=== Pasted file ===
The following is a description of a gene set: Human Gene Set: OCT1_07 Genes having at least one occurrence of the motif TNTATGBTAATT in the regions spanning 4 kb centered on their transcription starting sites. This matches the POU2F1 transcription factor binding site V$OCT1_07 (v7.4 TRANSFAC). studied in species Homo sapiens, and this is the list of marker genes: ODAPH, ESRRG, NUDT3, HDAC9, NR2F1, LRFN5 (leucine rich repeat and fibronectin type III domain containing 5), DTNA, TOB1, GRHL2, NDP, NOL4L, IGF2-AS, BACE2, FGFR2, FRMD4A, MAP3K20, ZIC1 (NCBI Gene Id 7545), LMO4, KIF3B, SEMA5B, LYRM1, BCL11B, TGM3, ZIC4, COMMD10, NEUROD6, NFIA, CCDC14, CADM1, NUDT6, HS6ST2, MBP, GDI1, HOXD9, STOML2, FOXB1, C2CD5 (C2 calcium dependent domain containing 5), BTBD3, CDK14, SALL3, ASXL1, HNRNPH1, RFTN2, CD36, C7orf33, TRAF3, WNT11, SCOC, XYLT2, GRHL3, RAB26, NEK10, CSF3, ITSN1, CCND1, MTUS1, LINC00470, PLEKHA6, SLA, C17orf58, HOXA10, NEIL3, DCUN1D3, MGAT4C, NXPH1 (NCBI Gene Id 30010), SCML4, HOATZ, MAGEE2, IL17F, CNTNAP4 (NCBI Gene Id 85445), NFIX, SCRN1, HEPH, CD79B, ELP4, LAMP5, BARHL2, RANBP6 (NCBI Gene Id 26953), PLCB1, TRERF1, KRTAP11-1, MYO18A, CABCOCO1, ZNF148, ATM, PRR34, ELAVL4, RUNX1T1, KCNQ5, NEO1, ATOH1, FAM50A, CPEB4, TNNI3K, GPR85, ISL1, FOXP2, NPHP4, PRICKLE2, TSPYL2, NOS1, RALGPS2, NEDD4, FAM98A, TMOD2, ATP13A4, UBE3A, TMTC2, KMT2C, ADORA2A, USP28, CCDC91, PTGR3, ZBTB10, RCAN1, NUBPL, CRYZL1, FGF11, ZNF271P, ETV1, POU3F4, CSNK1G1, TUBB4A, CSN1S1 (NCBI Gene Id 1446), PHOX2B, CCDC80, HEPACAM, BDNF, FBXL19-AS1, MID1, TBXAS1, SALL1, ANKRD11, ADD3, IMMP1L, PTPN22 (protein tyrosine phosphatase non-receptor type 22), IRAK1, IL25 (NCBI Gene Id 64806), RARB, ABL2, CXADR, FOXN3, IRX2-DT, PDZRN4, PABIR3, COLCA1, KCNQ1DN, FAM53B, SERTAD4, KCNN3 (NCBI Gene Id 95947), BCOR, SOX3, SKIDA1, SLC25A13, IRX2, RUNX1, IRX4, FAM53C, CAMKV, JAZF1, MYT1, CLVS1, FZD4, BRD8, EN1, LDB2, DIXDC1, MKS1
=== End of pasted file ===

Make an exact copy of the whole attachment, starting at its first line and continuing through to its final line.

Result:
The following is a description of a gene set: Human Gene Set: OCT1_07 Genes having at least one occurrence of the motif TNTATGBTAATT in the regions spanning 4 kb centered on their transcription starting sites. This matches the POU2F1 transcription factor binding site V$OCT1_07 (v7.4 TRANSFAC). studied in species Homo sapiens, and this is the list of marker genes: ODAPH, ESRRG, NUDT3, HDAC9, NR2F1, LRFN5 (leucine rich repeat and fibronectin type III domain containing 5), DTNA, TOB1, GRHL2, NDP, NOL4L, IGF2-AS, BACE2, FGFR2, FRMD4A, MAP3K20, ZIC1 (NCBI Gene Id 7545), LMO4, KIF3B, SEMA5B, LYRM1, BCL11B, TGM3, ZIC4, COMMD10, NEUROD6, NFIA, CCDC14, CADM1, NUDT6, HS6ST2, MBP, GDI1, HOXD9, STOML2, FOXB1, C2CD5 (C2 calcium dependent domain containing 5), BTBD3, CDK14, SALL3, ASXL1, HNRNPH1, RFTN2, CD36, C7orf33, TRAF3, WNT11, SCOC, XYLT2, GRHL3, RAB26, NEK10, CSF3, ITSN1, CCND1, MTUS1, LINC00470, PLEKHA6, SLA, C17orf58, HOXA10, NEIL3, DCUN1D3, MGAT4C, NXPH1 (NCBI Gene Id 30010), SCML4, HOATZ, MAGEE2, IL17F, CNTNAP4 (NCBI Gene Id 85445), NFIX, SCRN1, HEPH, CD79B, ELP4, LAMP5, BARHL2, RANBP6 (NCBI Gene Id 26953), PLCB1, TRERF1, KRTAP11-1, MYO18A, CABCOCO1, ZNF148, ATM, PRR34, ELAVL4, RUNX1T1, KCNQ5, NEO1, ATOH1, FAM50A, CPEB4, TNNI3K, GPR85, ISL1, FOXP2, NPHP4, PRICKLE2, TSPYL2, NOS1, RALGPS2, NEDD4, FAM98A, TMOD2, ATP13A4, UBE3A, TMTC2, KMT2C, ADORA2A, USP28, CCDC91, PTGR3, ZBTB10, RCAN1, NUBPL, CRYZL1, FGF11, ZNF271P, ETV1, POU3F4, CSNK1G1, TUBB4A, CSN1S1 (NCBI Gene Id 1446), PHOX2B, CCDC80, HEPACAM, BDNF, FBXL19-AS1, MID1, TBXAS1, SALL1, ANKRD11, ADD3, IMMP1L, PTPN22 (protein tyrosine phosphatase non-receptor type 22), IRAK1, IL25 (NCBI Gene Id 64806), RARB, ABL2, CXADR, FOXN3, IRX2-DT, PDZRN4, PABIR3, COLCA1, KCNQ1DN, FAM53B, SERTAD4, KCNN3 (NCBI Gene Id 95947), BCOR, SOX3, SKIDA1, SLC25A13, IRX2, RUNX1, IRX4, FAM53C, CAMKV, JAZF1, MYT1, CLVS1, FZD4, BRD8, EN1, LDB2, DIXDC1, MKS1